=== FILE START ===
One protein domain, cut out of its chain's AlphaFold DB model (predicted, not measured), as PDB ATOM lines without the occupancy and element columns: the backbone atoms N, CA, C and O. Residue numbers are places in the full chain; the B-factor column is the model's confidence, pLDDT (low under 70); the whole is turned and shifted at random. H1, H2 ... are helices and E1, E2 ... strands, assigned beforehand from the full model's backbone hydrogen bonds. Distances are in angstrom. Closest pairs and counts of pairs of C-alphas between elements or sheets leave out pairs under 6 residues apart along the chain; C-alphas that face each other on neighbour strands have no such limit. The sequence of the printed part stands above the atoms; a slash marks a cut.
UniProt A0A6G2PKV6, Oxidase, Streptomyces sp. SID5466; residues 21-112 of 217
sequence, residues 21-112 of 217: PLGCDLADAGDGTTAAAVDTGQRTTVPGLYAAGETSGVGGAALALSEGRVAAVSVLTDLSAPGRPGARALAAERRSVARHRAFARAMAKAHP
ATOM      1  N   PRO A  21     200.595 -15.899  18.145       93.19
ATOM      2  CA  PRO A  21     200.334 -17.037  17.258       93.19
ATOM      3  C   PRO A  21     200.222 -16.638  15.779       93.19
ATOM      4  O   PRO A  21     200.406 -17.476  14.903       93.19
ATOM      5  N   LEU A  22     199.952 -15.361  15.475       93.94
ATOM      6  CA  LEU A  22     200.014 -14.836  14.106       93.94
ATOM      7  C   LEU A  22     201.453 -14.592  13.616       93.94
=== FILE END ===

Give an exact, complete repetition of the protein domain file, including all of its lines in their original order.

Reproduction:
One protein domain, cut out of its chain's AlphaFold DB model (predicted, not measured), as PDB ATOM lines without the occupancy and element columns: the backbone atoms N, CA, C and O. Residue numbers are places in the full chain; the B-factor column is the model's confidence, pLDDT (low under 70); the whole is turned and shifted at random. H1, H2 ... are helices and E1, E2 ... strands, assigned beforehand from the full model's backbone hydrogen bonds. Distances are in angstrom. Closest pairs and counts of pairs of C-alphas between elements or sheets leave out pairs under 6 residues apart along the chain; C-alphas that face each other on neighbour strands have no such limit. The sequence of the printed part stands above the atoms; a slash marks a cut.
UniProt A0A6G2PKV6, Oxidase, Streptomyces sp. SID5466; residues 21-112 of 217
sequence, residues 21-112 of 217: PLGCDLADAGDGTTAAAVDTGQRTTVPGLYAAGETSGVGGAALALSEGRVAAVSVLTDLSAPGRPGARALAAERRSVARHRAFARAMAKAHP
ATOM      1  N   PRO A  21     200.595 -15.899  18.145       93.19
ATOM      2  CA  PRO A  21     200.334 -17.037  17.258       93.19
ATOM      3  C   PRO A  21     200.222 -16.638  15.779       93.19
ATOM      4  O   PRO A  21     200.406 -17.476  14.903       93.19
ATOM      5  N   LEU A  22     199.952 -15.361  15.475       93.94
ATOM      6  CA  LEU A  22     200.014 -14.836  14.106       93.94
ATOM      7  C   LEU A  22     201.453 -14.592  13.616       93.94